Blum Center hosts the 2016 Global Food Summit

The global food summit covered issues such as food security, sustainability, and development, and featured speakers such as Janet Napolitano, Nora Gilbert, and Paula Daniels. Learn more here:

The Blum Center For Poverty Alleviation held the 2nd part of the two-part conference on Global Food Security at UC Irvine on May 5-6. Focusing on topics relating to food security, sustainability, and development, the conference featured speakers such as Janet Napolitano, Nora Gilbert, and Paula Daniels.

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Dr. Wendy Slusser from Health Science Clinical Professor of Pediatrics, UCLA discussed the power of what we’re working on, saying that “Food is a hook for everyone.” She also spoke about how she’s seen the GFI “amplify” work through the UC system and beyond, saying it’s enabling us to “export solutions” around the topics of food security, health and sustainability, across California, the nation and globally.

In the “Research & Education Priorities & Partnerships” panel, one of the panelists highlighted the importance of recognizing inequalities within food: “Structural racism in the food system has domestic and huge global impacts,” said Livia Marqués, the Program Officer of the W.K. Kellogg Foundation.

Janet Napolitano, a keynote speaker, delivered her address on Day 2 in the conference, re-stating the mission of the University of California in terms of global problems: “One of the underlying principles of UC is to tackle society’s most urgent problems.”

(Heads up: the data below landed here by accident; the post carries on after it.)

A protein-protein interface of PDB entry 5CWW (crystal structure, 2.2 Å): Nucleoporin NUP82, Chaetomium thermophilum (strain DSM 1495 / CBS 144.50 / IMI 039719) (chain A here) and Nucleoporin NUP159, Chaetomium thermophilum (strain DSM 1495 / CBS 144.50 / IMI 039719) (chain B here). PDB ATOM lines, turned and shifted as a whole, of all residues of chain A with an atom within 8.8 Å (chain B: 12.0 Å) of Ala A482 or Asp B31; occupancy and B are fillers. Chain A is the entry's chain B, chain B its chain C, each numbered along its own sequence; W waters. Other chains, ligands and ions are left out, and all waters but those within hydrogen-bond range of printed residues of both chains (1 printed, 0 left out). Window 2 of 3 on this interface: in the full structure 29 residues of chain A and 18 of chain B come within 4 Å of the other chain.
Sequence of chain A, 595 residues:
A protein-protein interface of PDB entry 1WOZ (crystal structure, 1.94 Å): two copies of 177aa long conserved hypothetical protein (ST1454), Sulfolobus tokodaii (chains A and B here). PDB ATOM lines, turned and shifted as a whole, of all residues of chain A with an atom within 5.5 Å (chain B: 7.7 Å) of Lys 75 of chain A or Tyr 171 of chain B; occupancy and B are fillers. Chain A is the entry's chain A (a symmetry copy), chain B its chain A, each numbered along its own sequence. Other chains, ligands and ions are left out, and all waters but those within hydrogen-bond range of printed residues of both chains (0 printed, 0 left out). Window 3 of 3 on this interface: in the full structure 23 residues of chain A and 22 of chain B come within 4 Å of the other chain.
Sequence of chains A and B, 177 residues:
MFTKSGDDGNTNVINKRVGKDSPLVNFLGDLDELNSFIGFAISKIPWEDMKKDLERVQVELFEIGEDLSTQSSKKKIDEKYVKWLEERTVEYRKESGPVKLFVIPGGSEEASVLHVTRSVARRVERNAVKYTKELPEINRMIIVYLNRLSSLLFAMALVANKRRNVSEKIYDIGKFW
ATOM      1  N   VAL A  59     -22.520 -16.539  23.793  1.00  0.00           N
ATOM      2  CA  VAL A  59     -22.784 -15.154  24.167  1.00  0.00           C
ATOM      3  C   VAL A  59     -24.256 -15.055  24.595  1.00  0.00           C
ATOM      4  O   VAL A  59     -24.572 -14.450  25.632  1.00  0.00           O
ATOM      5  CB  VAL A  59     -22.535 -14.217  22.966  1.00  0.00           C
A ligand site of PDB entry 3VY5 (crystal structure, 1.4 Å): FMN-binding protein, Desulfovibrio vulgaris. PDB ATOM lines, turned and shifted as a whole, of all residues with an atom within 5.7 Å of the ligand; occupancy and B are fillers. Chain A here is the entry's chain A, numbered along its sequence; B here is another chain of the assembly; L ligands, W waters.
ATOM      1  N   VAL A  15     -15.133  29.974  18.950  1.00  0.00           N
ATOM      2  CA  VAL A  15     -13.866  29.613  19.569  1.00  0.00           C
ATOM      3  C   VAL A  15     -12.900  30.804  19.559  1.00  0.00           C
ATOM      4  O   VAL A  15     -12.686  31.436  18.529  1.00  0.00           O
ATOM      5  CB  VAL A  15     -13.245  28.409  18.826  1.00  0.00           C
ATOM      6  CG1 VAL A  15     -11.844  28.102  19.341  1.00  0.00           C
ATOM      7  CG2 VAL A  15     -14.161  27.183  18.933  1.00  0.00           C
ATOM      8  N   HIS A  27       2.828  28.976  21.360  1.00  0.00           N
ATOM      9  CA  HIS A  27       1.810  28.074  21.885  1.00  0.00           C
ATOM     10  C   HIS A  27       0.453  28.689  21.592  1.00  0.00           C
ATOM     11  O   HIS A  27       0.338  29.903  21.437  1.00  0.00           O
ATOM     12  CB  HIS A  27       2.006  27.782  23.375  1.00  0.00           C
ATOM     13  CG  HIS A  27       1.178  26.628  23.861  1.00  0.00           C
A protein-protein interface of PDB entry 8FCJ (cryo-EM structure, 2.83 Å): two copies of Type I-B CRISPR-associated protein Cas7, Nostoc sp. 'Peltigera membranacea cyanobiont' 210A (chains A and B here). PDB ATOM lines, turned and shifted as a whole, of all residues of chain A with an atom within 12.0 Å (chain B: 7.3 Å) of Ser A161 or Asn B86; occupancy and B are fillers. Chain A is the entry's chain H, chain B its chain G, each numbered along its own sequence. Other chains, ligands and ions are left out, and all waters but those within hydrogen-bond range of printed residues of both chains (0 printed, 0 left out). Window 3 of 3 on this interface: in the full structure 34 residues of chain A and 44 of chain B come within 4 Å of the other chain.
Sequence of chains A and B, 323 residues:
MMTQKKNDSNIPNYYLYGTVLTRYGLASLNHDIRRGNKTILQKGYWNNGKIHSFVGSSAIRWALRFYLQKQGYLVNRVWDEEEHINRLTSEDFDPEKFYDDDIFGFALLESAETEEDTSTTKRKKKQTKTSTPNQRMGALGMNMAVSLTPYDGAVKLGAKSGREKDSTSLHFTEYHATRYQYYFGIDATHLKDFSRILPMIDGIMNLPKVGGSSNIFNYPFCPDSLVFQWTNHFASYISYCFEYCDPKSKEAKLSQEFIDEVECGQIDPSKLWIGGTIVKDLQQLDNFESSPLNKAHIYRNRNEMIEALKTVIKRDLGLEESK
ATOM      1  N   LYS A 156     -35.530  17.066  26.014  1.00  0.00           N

The conference also had a Student Poster Session — Big Ideas in Food Systems, in which students were able to discuss plans, ideas, and business and non-profit models for designing solutions for food.


The UC Irvine Blum Center for Poverty Alleviation offers five takeaways for everyone to keep in mind:

1. Food is nutrition and taste, but it’s also economics and policy, climate change and water, technology and safe delivery from farm to people, and equity and ethics.

2. Food insecurity is a problem in our own backyard and worldwide, but it’s also an opportunity for collective action.

3. Food production can be the first step out of poverty and a stepping stone to equality for women and smallholder farmers.

4. “Find something to be for, not just against,” said Robin Foster, team leader for the Responsibly Grown program at Whole Foods Market, one of the summit’s sponsors. Whether you’re an academic, a policymaker, a community member or a student, you can be an advocate and agent for change.

5. “Everyone has a right to food, and the University of California can help transform the food system,” said Richard Matthew, director of the UC Irvine Blum Center for Poverty Alleviation. “Partner with us.”

To learn more, check out the official Global Food Summit Storify: